The University of Iowa

Annual Report 2010-2011

Out Front logo--The University of Iowa

Cystic fibrosis finding

UI-led study could help predict severity of disease, may lead to new therapies

A new study using a pig model of cystic fibrosis (CF) suggests that low levels of a growth-promoting hormone at or before birth may contribute to growth defects in patients with CF.

The study, led by University of Iowa researchers and published online the week of Nov. 8, 2010, in the Early Edition of the Proceedings of the National Academy of Sciences, could help predict the severity of the disease in patients and may lead to new therapies for growth defects in people with CF.

Growth defects are common in people with CF and have been blamed, in part, on low levels of the growth-promoting hormone called insulin-like growth factor 1 (IGF1). Traditionally, the malnutrition and lung inflammation that accompany CF have been blamed for the decreased levels of IGF1. However, even patients who are relatively healthy often do not reach their full growth potential, and newborns with CF often are smaller at birth than healthy babies.

To investigate the relationship between neonatal IGF1 levels and growth patterns in CF, the research team studied newborn pigs with a CF-causing gene mutation. This animal model, which was generated by the UI researchers and colleagues at the University of Missouri in 2008, has many of the same symptoms and complications that are seen in humans with CF.

"By examining IGF1 at this time point, we eliminated consequences of lung inflammation, which is absent at birth, and malnutrition, because nutrition in utero is provided by the mother," explains Leah Reznikov, UI postdoctoral fellow in internal medicine and co-first author of the study. "We found that IGF1 levels were significantly reduced at birth in CF newborn pigs."

In addition, the UI researchers found that newborn CF pigs had shorter, smaller bones than pigs without CF, suggesting that decreased IGF1 levels are associated with the growth defects, and that IGF1 levels may be reduced even before the pigs are born.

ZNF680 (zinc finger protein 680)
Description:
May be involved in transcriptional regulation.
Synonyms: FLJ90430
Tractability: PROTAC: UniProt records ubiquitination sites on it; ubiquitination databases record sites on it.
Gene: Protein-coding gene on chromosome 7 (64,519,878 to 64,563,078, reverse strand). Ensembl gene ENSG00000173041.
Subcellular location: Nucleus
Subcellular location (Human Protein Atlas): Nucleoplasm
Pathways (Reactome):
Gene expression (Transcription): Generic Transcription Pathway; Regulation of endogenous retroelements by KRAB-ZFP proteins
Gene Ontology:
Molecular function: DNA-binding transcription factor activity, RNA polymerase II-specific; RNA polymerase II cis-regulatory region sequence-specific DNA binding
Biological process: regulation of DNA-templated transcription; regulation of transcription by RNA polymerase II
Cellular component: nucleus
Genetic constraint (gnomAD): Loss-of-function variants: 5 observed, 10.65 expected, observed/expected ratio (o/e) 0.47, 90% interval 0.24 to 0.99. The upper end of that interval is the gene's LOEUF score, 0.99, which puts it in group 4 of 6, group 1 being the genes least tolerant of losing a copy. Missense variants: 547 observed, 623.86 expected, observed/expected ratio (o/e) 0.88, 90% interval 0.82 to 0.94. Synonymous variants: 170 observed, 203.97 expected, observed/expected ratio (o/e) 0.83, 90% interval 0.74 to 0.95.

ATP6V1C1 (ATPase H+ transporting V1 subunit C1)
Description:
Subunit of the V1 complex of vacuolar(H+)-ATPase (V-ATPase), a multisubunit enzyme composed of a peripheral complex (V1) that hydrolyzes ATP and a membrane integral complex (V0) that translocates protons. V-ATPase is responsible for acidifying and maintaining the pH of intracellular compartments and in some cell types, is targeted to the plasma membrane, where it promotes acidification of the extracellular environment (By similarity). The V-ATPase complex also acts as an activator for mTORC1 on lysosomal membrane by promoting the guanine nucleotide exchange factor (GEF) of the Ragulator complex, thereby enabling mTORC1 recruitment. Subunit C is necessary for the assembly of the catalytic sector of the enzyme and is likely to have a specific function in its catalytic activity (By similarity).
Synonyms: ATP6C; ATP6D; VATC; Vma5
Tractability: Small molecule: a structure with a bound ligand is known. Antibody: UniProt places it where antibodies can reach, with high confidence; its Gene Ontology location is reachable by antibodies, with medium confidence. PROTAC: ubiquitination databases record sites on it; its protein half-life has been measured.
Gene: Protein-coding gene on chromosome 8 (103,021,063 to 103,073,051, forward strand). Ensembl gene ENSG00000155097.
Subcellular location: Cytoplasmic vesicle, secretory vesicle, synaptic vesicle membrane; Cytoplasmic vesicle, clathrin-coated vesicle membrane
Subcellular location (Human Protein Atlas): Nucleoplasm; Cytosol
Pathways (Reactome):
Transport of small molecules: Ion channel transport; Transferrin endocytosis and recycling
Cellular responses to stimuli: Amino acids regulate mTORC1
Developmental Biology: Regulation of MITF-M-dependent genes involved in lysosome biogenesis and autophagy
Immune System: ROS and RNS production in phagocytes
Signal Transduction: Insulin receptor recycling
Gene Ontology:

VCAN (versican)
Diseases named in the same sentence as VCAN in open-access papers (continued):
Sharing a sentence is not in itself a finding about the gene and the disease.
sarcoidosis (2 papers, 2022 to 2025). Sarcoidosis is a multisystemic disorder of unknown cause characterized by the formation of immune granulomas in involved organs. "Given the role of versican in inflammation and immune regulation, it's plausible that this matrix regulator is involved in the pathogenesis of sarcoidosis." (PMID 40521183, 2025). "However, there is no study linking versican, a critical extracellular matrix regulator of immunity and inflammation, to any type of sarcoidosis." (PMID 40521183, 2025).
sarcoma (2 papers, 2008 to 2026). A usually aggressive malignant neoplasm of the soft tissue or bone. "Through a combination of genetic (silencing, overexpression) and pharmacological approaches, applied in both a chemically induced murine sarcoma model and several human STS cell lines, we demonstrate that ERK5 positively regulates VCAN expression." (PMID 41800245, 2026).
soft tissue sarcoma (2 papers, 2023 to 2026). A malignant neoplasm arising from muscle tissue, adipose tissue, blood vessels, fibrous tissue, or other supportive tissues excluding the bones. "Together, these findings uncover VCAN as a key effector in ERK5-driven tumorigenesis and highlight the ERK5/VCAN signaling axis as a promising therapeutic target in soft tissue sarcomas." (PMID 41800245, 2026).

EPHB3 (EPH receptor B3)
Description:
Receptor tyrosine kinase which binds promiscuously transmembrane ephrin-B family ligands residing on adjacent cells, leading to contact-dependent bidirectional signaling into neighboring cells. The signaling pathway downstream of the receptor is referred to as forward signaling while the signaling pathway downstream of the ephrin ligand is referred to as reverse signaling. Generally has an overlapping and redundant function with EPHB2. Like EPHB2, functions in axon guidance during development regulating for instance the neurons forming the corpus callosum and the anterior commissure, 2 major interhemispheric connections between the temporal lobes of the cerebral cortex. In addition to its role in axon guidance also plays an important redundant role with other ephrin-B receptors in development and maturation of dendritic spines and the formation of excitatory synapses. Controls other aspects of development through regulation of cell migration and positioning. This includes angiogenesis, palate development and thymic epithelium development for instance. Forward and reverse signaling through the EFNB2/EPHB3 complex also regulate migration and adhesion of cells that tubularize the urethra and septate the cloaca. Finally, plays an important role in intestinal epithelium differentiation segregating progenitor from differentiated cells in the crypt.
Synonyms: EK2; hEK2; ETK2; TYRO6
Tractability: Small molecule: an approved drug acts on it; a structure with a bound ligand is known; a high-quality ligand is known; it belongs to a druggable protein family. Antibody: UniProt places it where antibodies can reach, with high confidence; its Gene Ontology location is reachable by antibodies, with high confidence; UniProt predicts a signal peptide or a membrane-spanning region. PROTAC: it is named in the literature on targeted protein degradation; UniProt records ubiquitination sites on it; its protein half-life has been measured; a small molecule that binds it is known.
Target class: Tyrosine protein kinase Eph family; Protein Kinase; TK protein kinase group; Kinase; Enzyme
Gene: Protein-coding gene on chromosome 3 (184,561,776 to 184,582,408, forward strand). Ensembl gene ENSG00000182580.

These findings led Reznikov and colleagues, including co-first author Mark Rogan, a former UI postdoctoral fellow in internal medicine, to examine levels of IGF1 in newborn humans with CF.

The researchers used blood specimens collected through the newborn screening program in collaboration with the State Hygienic Laboratory and the Iowa Department of Public Health. They found that infants with CF have reduced IGF1 levels compared to healthy infants.

"Collectively, these findings suggest that IGF1 deficits begin very early in the course of CF disease and reductions in IGF1 may, in part, explain growth defects observed at birth in infants with CF," Reznikov says. "The findings also imply that IGF1 may serve as a potential biomarker of the disease and may be useful in prognostication, care, and treatment of people with CF."

Patients with CF currently receive replacement pancreatic enzymes and insulin supplementation to counteract effects of CF. One possibility raised by the new findings is that IGF1 supplementation, beginning in infancy, might also be beneficial for growth in patients with CF. However, Reznikov cautioned that more testing is needed before this approach could be tested in humans.

"We would like to increase the sample size in our human studies and examine other parameters to better understand the relationship among CF, IGF1, and growth defects," she says.

If these test results are positive, Reznikov noted that the CF pigs would provide an excellent preclinical system to test whether IGF1 supplementation would be beneficial early in CF.

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